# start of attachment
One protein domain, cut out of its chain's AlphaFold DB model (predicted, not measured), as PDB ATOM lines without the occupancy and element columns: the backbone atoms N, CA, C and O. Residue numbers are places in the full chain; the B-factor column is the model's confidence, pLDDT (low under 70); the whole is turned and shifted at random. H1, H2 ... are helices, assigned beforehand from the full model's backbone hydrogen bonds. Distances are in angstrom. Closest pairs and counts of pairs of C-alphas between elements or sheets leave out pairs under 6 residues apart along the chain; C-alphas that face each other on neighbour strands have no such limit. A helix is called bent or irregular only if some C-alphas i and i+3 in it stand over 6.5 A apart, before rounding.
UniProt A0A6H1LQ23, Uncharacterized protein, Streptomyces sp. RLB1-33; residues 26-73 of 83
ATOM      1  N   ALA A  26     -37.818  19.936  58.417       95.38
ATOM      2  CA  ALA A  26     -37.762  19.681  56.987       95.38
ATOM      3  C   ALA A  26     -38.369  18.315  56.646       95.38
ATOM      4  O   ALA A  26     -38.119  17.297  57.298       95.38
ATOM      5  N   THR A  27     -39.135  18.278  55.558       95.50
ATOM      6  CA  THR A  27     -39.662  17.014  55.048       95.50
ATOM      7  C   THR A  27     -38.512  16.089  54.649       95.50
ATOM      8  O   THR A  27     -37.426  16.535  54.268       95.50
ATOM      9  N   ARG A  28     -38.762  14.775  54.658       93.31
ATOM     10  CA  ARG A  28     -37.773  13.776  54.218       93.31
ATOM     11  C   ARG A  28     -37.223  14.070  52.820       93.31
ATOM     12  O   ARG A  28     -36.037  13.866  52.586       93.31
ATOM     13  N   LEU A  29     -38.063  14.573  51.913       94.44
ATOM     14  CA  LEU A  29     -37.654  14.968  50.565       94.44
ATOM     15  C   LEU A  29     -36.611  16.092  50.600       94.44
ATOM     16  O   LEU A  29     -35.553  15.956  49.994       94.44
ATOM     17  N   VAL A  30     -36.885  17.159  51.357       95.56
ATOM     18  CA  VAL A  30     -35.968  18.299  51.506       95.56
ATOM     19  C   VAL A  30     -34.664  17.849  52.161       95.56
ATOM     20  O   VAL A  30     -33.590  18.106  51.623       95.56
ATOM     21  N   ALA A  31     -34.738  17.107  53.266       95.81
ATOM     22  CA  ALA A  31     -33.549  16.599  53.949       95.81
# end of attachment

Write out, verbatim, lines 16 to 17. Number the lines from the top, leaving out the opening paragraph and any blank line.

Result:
ATOM     15  C   LEU A  29     -36.611  16.092  50.600       94.44
ATOM     16  O   LEU A  29     -35.553  15.956  49.994       94.44